And all the other small things, that are left with nothing. Ramuh, who is basicly a small side-quest. Leviathan, which is a small boss-fight, the entire section lasting less than an hour. Cor Leonis, who is on the posters of the game, does not even appear beyond tutorial for real. Iris is a side characters without any input on the plot. Am I to go on? This is beyond criticism. This game lost me after situation with Titan, slowly making me lose all the hope, until I was left with a clearly unfinished game. This should be in development for another year, and I cannot get a grasp how can this be. FFXV as it is was developed for two years. How can the plot be soooo empty. How can so little substance be in there? How is that even possible?! I cannot compute this, and to me, it's an embarassment, on Square's part.

Now... probably anyone who is reading this is probably thinking "He hates the game. He thinks it is garbage". And probably few people I watched the game unfold are now in shock, how can I bash this game so much, after us watching this together, laughing, sharing theories, tearing up, worrying about characters, all of that stuff. How can I bash this game so much? Because I love it SOO MUCH.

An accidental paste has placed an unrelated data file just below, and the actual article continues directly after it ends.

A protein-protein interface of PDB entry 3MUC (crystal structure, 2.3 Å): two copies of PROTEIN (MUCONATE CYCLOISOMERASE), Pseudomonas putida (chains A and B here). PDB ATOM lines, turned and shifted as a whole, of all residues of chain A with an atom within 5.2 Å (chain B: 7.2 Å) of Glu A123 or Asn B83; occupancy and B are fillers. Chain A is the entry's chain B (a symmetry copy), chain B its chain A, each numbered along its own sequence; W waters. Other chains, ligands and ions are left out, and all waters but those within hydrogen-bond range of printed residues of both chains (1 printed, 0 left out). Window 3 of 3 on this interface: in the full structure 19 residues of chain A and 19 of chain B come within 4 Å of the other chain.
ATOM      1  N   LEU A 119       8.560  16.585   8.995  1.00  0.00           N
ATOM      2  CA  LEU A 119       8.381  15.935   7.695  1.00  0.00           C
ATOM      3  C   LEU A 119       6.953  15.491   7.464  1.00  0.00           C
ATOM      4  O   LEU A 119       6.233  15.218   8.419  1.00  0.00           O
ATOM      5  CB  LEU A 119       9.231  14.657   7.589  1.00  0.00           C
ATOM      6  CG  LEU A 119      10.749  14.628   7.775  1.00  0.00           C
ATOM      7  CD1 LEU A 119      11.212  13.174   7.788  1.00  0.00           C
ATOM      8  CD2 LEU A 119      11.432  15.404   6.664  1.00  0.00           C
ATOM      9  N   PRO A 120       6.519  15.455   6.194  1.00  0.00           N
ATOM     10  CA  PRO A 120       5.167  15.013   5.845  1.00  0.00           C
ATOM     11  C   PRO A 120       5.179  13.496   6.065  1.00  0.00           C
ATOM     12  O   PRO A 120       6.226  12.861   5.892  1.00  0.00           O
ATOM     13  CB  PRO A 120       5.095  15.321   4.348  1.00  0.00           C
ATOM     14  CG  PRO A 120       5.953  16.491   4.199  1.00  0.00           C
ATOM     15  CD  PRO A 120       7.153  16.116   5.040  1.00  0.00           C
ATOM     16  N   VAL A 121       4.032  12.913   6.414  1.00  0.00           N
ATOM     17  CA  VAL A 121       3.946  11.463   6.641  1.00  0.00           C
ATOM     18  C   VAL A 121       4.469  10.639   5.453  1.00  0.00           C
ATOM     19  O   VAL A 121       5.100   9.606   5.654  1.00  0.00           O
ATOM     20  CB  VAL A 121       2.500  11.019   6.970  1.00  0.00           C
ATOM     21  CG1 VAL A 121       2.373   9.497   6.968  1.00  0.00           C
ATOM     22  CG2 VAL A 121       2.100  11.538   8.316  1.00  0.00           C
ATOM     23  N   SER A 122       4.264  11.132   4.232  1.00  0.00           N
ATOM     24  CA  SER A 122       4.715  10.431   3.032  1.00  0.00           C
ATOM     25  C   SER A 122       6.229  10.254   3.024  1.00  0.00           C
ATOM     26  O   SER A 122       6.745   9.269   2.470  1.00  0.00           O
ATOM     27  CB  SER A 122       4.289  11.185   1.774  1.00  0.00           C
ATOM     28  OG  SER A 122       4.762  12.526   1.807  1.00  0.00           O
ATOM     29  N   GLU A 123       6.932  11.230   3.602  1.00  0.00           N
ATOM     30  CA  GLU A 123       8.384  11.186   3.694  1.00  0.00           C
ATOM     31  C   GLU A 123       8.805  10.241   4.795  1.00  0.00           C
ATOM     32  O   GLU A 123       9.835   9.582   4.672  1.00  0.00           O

Yup. The great irony of this, is that I love this game. I love the characters. I love the setting. I love the themes. I love the music, the visuals. I love every single part of this small piece of art, that crawled out, revealing it's shining beauty. And that is what hurts me the most. It's not that those characters, those threads are not interesting. I still stand by my point - Luna is the most badass female character Final Fantasies got in a long time. She is absolutely amazing, and may actually top Rosa as my favourite White Mage. But I got so little of her. I wanted to cry like a baby when she died... but I couldn't. There was too little substance. And what was an amazing, fenomenal character, who won my heart the moment she appeared on screen, barely got any lines in this lengthy game.
Same goes for others. Aranea, another badass character, doesn't get even a percentage of what I assumed she would get. And don't get me started on Aldercapt.